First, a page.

Using MRI to examine the stomach

PhD candidate Morwarid Mayar studied digestion by measuring changes in the structure of the stomach contents.
‘We want to see how milk is digested in the body and to do this, we need a technique that allows us to look inside the stomach.’ Photo Unsplash/The Humble Co

‘We need a technique that allows us to look inside the stomach,’ says PhD candidate Morwarid Mayar, ‘so we can see how milk is digested in the body.’ She received her doctorate last Tuesday for her work on techniques for studying the digestion of milk proteins.

‘The cow’s milk we drink is liquid, but inside the body it solidifies to something more like cheese due to the acidic conditions in the stomach and the enzymes there,’ explains Mayar. ‘It is important to know how these structure-changing processes take place in the body because the structure of the stomach contents affects the speed with which the contents are transferred from the stomach to the intestines — which in turn determines how well the nutrients are absorbed.’

Measuring interactions

In her thesis, Mayar describes both the in vitro experiments she performed at the start of her PhD research and a study she carried out with human subjects. ‘Changes in the structure of stomach contents are often studied using animal experiments or in vitro, where researchers simulate conditions in the stomach using test tubes, enzymes and an acidic environment. But we don’t know whether that is comparable to what happens in humans. In my PhD thesis, I show that MRI is a good technique for tracking the digestion of milk proteins in humans.’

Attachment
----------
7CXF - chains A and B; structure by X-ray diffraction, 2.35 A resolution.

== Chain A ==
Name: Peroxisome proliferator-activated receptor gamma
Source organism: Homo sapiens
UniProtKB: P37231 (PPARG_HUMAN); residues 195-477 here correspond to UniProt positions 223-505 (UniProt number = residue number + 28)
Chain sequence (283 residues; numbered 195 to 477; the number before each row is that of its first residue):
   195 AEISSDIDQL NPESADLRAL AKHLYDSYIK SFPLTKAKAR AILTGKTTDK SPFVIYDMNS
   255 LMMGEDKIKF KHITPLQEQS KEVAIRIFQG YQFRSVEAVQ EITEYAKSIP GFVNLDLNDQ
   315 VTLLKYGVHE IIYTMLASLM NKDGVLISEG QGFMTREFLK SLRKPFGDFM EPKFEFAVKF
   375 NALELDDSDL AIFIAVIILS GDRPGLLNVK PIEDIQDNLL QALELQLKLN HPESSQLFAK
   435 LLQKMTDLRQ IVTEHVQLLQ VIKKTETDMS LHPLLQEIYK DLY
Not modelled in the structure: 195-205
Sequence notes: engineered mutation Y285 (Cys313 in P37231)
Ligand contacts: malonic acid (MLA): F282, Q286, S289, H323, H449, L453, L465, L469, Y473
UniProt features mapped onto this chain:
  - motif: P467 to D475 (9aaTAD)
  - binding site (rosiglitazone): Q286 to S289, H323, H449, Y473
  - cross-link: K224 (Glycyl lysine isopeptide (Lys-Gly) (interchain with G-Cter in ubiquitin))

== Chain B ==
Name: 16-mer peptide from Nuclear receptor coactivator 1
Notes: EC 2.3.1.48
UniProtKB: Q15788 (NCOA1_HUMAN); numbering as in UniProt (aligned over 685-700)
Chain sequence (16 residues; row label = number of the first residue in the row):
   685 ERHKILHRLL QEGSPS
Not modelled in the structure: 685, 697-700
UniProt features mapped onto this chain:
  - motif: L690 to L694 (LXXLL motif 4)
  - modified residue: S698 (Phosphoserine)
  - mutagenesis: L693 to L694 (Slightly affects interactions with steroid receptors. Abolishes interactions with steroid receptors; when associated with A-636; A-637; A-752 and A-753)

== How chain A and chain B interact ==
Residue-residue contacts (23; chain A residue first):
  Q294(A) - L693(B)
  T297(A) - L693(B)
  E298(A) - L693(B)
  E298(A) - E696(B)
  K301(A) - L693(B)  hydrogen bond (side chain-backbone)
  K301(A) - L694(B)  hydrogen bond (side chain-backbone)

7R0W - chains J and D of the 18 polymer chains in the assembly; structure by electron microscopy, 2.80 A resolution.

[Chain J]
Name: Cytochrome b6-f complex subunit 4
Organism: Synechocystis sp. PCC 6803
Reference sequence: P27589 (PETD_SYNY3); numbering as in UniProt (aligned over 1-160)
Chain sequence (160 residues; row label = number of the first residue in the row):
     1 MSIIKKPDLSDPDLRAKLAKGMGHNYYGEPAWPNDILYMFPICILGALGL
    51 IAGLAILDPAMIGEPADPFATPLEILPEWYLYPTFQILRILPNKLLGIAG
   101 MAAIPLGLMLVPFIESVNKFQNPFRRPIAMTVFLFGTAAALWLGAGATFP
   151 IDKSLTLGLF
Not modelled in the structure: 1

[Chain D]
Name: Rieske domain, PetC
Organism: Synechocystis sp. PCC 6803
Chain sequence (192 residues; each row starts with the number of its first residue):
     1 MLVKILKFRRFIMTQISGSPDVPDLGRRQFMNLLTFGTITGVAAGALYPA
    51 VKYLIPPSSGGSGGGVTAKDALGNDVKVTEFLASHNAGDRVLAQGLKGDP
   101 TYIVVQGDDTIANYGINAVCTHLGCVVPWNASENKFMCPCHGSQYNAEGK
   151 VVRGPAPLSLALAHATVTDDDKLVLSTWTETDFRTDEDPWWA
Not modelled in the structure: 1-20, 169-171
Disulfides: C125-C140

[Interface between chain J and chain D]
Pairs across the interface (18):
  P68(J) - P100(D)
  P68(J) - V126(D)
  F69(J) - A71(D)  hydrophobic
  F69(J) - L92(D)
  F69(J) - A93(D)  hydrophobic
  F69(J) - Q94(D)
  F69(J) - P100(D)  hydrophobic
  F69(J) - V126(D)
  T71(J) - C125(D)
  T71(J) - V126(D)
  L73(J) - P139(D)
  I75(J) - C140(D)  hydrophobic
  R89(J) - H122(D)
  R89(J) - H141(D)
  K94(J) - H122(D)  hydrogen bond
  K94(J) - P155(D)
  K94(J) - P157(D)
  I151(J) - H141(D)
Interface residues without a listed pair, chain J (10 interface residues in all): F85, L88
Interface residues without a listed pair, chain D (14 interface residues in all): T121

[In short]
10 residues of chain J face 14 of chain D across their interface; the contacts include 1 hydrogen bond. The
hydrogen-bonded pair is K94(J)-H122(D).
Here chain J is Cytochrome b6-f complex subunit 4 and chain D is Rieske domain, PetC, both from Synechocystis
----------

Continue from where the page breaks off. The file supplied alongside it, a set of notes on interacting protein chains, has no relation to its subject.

Mayar carried out her measurements using an ordinary MRI scanner of the kind found in hospitals. ‘MRI lets us see the interaction between the protein molecules and water molecules. Based on this interaction, we could work out the state of the protein mix at that point: liquid or more solidified. Then we could apply this knowledge to different kinds of milk varying in the extent to which the milk had been heated.’

Measurements in people

‘By playing with the process of heating dairy products, you can influence the digestion stages and therefore the eventual absorption of the nutrients,’ explains Mayar. ‘It might be worthwhile for people with a suboptimal digestion system, for example due to disease, to use a different type of milk if they can digest that type better.’

‘Based on the in vitro experiments, we expected milk that had been heated a long time to pass through the stomach faster than milk that had been heated briefly, but we found the opposite in the study in which we looked at human subjects’ stomachs with the MRI scanner. I thought that was a really surprising result. That is why it will be good to be able to measure such details directly in human subjects rather than relying on lab studies.’

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